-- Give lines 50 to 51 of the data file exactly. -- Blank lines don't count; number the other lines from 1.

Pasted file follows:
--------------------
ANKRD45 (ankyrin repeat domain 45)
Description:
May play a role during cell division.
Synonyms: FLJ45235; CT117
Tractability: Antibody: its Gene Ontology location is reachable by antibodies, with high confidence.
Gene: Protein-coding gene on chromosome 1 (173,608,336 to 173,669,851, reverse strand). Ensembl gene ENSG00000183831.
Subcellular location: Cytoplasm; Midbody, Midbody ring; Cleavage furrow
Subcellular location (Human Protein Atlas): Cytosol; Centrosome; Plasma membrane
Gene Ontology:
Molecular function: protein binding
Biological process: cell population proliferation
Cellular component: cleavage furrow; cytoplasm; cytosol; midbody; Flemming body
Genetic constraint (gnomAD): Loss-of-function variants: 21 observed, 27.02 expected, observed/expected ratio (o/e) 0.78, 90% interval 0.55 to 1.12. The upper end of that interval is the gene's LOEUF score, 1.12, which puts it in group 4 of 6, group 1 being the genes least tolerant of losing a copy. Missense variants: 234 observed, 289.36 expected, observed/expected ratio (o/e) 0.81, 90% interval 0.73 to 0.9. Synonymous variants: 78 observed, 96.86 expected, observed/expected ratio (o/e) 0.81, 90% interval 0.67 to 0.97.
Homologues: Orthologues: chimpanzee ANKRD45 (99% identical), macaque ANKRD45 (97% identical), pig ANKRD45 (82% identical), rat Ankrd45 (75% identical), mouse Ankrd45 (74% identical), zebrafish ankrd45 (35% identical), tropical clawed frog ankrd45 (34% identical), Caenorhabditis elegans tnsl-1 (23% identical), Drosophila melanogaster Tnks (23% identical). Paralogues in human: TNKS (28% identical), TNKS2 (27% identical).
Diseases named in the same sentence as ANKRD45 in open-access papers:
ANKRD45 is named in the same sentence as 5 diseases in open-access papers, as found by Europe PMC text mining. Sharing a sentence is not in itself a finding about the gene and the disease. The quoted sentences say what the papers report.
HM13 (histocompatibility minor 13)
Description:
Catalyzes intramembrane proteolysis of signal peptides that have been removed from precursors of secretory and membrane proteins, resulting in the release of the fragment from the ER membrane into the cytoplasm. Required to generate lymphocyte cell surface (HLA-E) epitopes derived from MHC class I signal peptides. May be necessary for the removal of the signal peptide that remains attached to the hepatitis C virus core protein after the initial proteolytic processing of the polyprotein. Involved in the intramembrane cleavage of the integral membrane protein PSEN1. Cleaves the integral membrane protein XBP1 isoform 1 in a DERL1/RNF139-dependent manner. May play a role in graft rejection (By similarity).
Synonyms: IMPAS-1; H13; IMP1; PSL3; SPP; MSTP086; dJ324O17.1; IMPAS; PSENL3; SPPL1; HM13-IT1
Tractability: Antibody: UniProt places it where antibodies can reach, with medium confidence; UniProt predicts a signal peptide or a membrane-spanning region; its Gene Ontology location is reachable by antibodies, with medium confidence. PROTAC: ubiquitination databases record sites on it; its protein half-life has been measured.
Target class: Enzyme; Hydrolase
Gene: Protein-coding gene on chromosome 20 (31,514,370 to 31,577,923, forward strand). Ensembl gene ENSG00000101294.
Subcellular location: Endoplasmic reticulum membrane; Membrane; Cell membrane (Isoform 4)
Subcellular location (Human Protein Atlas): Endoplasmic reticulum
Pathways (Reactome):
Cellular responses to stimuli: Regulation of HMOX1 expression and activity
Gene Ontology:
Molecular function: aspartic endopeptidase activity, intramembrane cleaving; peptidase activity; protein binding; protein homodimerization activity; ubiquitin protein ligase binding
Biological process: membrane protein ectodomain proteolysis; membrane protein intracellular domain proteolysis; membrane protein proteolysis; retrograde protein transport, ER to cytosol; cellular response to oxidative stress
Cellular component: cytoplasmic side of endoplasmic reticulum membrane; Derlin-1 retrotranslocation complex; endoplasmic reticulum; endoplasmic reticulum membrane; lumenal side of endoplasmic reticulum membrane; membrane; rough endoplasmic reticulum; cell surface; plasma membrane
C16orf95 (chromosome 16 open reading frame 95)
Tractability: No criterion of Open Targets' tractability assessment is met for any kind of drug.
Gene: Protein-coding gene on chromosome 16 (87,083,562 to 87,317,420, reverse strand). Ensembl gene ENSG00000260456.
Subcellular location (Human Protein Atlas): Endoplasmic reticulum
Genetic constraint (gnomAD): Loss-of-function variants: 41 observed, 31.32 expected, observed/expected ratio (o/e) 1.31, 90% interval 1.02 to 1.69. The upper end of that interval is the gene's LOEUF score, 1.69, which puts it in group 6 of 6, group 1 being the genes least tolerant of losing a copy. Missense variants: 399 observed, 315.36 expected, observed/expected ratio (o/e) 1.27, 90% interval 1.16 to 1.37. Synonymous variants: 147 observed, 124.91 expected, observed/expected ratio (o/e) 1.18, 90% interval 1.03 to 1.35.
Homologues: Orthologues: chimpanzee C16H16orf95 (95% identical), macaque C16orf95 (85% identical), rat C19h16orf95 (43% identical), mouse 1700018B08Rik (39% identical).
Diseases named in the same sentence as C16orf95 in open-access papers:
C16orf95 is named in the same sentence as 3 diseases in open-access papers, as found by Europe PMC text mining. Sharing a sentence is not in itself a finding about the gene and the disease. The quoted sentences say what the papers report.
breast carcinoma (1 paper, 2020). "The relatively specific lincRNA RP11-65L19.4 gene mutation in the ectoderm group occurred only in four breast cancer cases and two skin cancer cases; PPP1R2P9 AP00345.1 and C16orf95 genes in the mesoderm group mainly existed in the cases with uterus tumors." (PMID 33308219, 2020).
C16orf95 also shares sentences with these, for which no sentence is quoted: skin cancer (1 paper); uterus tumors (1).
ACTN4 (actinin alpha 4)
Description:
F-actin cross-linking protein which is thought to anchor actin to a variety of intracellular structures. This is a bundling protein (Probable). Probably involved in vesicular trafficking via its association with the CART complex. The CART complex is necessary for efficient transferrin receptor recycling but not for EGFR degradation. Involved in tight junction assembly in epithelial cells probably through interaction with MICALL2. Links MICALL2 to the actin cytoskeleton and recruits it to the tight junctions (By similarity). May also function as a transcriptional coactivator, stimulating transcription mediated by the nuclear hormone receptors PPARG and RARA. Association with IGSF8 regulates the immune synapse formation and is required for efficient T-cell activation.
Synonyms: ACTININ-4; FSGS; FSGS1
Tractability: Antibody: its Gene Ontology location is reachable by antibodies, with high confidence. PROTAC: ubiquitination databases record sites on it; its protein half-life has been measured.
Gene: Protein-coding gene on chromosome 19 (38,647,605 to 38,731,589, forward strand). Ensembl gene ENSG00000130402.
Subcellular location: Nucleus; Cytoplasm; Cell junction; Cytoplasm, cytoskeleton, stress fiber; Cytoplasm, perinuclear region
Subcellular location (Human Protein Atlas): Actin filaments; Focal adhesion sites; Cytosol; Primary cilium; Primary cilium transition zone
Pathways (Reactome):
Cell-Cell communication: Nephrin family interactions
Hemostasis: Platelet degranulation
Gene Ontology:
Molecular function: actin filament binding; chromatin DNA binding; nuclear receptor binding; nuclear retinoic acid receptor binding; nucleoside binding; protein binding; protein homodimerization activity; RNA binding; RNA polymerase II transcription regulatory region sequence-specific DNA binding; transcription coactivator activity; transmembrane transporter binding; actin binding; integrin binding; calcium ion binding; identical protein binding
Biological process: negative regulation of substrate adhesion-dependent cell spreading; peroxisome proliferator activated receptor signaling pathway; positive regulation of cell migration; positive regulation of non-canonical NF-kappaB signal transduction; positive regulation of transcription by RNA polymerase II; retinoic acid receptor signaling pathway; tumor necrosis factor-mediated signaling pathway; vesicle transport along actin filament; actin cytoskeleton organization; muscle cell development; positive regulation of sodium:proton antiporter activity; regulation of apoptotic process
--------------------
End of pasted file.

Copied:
Pathways (Reactome):
Cell-Cell communication: Nephrin family interactions